ESPE Abstracts (2015) 84 P-3-824

Suprasellar Brain Tumours Related Endocrinopathies

Amir Babiker, Amani Edrees, Iman Al Gadi, Sharefah Al Issa, Safdar Malik, Sharief Al Watedi, Ayman Al Aeyadhy, Saeed Hassan, Hessah Al Otaibi & Nasir Al Jurayyan

King Khalid University Hospital and King Saud University, Riyadh, Saudi Arabia

Background: Brain tumours constitute the second most common tumours in childhood after leukaemia. Infra-tentorial tumours are more common. Most of the supra-tentorial tumours (STT) are in the supra or para-sellar regions. Malignant tumours are rare. The survival is 50–90% with appropriate management. However, STT and/or treatment may lead to traumatic brain injury (TBI) with endocrinopathic sequel.

Methods: This is a retrospective hospital based study of 32 children with STT reviewed at King Khalid University Hospital (KKUH), Riyadh, Saudi Arabia (SA) (2001–2013). All patients underwent intracranial surgery and occasionally additional treatment such as radiotherapy. The patients’ care has been followed throughout.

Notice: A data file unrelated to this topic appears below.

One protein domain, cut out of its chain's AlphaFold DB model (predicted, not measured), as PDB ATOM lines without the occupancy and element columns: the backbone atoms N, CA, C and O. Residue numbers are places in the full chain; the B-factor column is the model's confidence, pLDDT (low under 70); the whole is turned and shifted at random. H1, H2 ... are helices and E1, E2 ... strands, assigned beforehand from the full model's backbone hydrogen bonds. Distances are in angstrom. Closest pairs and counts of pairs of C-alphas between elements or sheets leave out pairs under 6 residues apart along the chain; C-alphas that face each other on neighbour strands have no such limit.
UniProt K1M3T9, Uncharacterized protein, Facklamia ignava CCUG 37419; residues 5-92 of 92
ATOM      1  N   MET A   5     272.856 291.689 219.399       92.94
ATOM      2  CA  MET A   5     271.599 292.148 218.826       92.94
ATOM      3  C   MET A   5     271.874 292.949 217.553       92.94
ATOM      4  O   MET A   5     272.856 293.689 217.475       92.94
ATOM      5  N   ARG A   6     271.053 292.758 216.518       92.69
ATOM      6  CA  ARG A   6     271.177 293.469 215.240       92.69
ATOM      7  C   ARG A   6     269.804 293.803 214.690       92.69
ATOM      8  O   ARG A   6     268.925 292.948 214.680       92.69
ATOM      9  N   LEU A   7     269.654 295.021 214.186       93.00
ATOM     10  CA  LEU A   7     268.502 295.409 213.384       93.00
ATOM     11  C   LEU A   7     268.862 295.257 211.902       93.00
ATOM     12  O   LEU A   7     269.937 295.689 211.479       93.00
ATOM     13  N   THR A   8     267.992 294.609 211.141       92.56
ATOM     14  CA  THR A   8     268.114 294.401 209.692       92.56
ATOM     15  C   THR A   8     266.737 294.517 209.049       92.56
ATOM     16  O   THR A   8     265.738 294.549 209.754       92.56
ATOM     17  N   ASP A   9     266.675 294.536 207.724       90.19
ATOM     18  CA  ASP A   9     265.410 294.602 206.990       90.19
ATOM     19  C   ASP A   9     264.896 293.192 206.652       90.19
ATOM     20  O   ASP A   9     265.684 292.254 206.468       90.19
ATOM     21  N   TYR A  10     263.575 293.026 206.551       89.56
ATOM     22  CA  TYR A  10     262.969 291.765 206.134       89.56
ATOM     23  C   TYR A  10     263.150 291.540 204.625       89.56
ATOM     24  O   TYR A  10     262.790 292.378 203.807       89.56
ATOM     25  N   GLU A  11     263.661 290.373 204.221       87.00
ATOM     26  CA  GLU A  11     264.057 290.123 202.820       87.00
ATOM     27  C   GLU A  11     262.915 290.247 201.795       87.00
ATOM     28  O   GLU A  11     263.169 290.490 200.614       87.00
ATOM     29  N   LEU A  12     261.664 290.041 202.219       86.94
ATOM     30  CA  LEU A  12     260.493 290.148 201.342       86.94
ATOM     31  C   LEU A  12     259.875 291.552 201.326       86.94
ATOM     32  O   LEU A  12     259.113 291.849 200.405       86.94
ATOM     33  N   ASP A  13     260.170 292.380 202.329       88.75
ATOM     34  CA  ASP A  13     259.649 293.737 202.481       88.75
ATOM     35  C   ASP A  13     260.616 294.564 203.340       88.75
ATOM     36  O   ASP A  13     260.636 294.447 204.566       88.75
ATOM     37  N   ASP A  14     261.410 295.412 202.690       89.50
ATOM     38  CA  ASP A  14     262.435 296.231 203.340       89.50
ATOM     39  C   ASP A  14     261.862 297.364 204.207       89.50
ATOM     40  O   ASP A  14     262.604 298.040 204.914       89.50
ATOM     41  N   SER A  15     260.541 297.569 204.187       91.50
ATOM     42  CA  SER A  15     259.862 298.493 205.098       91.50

Results: 32 children (1.5–17 years) (mean and median=9.5, males=females) with STT were assessed at KKUH. Symptoms include: 68.8% headache, 43.8% vomiting, 37.5% clumsiness, 43.8% for each of neurological deficit and visual disturbances, 28.1% (n=9/32) with pituitary-hypothalamic features. Preoperative imaging showed SST, 21.9% had hydrocephalus, and calcification. Preoperative endocrine investigations were only performed in 50–60% and were essentially normal. Five patients had dynamic tests: (triple tests, n=4) (two failed all of the tests and one had a failed synacthen test). Post operatively, seven had DI, one required on table DDAVP and hyperglycaemia requiring insulin in one patient. 20 patients received dexamethasone for 3–7 days, four were discharged on hydrocortisone. PICU stay was for 1–3 days on average. Histopathology showed variety of tumours including: two teratoid rhabdoid tumour, six gliomas, six astrocytoma, four carniopharyngioma and three germinoma. 12 patients required radiotherapy including two who also required chemotherapy. Follow up reveiled two patients with evolving panhypopituitarism, and one developed hyperprolactinaemia and DM within 2 years of follow up.

Conclusion: Children with STT are prone to develop TBI at all stages of their illness and management. It is crucial to have a multidisciplinary team approach with baseline and follow up endocrine workup.

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